Sir John wasn't sure whether this question was entirely innocent, but it would make an interesting anecdote to add to his repertoire.
After lunch Sir John called the entire staff into his study: the cook, the gardener, the security guard and the odd-job man. They were not much good at their jobs, but at least they put up with the poor wages that he was obliged to pay them.
Sir John Now I've called you in here this afternoon because
a party of American tourists is coming at two o'clock. A lot
depends on this visit. If they like the place, we shall have
more visits. And that'll be good for business.
Gardener Are they all millionaires, then?
Sir John I wish they were. And by the way, do try not to shout
at anyone who walks on the lawn. The people you
shouted at last week were very annoyed.
Gardener Well, they walked all over the grass just after
I'd cut it.
Sir John Yes, but politeness is always good for business. As for
you, George, you're to keep your eyes open when there
are people here. So don't go to sleep, will you?
Guard No, sir.
Sir John Are you all prepared for the fifty teas, Cook?
Cook Oh, yes, Sir John.
Sir John Splendid. Well, remember, it will be good for all of us
if things go well this afternoon. Thank you.
Sir John couldn't help smiling to himself as they walked out. They were a strange-looking crowd, but they were all very loyal. He wondered what sort of impression they would make on the American tourists.
Sir John changed into his best suit and walked down to the gate to meet Mr. Schulman. The coach had just arrived. Sir John crossed his fingers as he led the group to the entrance hall.
Sir John Ladies and gentlemen, may I take this opportunity to
welcome you all to Pelham Manor.
It is an honour -
Cook Sir John!
Sir John Not now, Cook. I'm busy. As I was saying, it is an
honour for me to show you round. Many people who
come here for the -
Cook The John is ready, Sir tea. No, no, the Sir is -
Sir John Go away, Cook! As I was saying, people who come here
for the first time often tell me -
Cook Do you think they'll all want tea in their sugar?
Oh, dear, I mean -
Sir John Excuse me a minute, please, ladies and gentlemen.
Sir John took Cook's arm and led her out of the hall. He knew what was the matter with her. She kept a bottle of gin in a cupboard and often had a glass or two when she was feeling nervous. He took her to the kitchen and made her sit down. Then he went back to his visitors in the hall.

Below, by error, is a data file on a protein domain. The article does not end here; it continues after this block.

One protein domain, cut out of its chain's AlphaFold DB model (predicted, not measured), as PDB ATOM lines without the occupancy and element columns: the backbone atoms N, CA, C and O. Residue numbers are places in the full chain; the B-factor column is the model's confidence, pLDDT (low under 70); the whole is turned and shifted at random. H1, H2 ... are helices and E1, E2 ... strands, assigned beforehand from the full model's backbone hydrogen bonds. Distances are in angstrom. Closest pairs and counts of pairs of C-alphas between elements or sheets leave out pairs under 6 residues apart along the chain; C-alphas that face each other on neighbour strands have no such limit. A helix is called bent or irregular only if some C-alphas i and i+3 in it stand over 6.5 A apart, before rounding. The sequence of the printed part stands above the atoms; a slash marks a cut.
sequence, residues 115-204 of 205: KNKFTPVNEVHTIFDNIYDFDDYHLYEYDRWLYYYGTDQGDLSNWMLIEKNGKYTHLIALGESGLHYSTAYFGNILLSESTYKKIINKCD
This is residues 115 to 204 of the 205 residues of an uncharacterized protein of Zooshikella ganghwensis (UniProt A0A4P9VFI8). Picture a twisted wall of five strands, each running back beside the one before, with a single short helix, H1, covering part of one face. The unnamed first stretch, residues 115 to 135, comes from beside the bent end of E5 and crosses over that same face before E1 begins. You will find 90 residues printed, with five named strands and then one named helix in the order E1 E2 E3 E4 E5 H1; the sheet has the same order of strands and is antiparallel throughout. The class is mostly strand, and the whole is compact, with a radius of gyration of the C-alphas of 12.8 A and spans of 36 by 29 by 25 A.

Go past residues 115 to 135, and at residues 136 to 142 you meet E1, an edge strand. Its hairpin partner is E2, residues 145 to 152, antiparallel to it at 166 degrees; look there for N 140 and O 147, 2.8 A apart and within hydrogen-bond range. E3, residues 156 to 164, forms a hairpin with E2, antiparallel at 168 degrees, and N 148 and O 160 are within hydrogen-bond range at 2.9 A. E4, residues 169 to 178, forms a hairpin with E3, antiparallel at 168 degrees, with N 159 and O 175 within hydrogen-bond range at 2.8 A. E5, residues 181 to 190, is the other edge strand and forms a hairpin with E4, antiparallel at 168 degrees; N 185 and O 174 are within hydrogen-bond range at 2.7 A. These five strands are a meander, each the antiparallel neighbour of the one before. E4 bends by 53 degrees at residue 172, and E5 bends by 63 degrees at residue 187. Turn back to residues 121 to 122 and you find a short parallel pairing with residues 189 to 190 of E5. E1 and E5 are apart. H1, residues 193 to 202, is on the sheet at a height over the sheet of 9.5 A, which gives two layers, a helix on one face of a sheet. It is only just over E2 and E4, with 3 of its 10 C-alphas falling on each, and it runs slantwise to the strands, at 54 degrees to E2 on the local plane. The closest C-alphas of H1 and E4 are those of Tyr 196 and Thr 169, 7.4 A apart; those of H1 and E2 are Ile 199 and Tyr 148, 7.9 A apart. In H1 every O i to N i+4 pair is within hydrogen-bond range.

Nothing seemed to go right that afternoon. The gardener drove the lawn mower too fast round a corner and knocked down one of the guests as he was walking to the chapel. The security guard almost arrested another for picking flowers when he had quite innocently bent down to pick up his handkerchief. And tea, needless to say, was a disaster. Cook had drunk so much gin by four o'clock that the odd-job man had to prepare it for her. Unfortunately he was in such a hurry that he didn't boil the water for the tea, and the sandwiches he made were about two inches thick. The tour ended in the shop where souvenirs were on sale. Mr. Schulman came up to Sir John while the tourists were choosing postcards to send to their friends.
Mr. Schulman Very interesting tour, Sir John. Thank you so
much for taking us round yourself.
Sir John I must apologize for all the things that went
wrong. I suppose there's little chance of your
signing the contract now?
Mr. Schulman I'm afraid not. But it's not your fault, Sir John.
It's your staff. They're just not good " enough.
Sir John I know what you mean.
Mr. Schulman Well, thank you once again, Sir John. Goodbye
and good luck. Oh, I almost forgot: one of my party,
a Mr. Milsom would like to talk to you. I don't know
what it's about.
Sir John shook hands sadly with Mr. Schulman. Mr. Milsom he remembered, was the man who had almost been arrested for dropping his handkerchief.
Mr. Milsom Say, Sir John, where did you find your staff?
Sir John Oh, yes, I really must apologize.
Mr. Milsom Apologize?
Sir John Yes, apologize.
Mr. Milsom Don't look so miserable. They're perfect!
Sir John Perfect? I don't understand.
Mr. Milsom Look, do you want to make some money?
Sir John Of course I do.
Mr. Milsom Well, sign here then.
Later that evening Sir John told his wife that Mr. Milsom, a film director, would be making a film at the Manor, using the staff as actors. And the film, a highly successful comedy called Panic at Pelham Manor, made Sir John Pelham-Smith a very rich man indeed.
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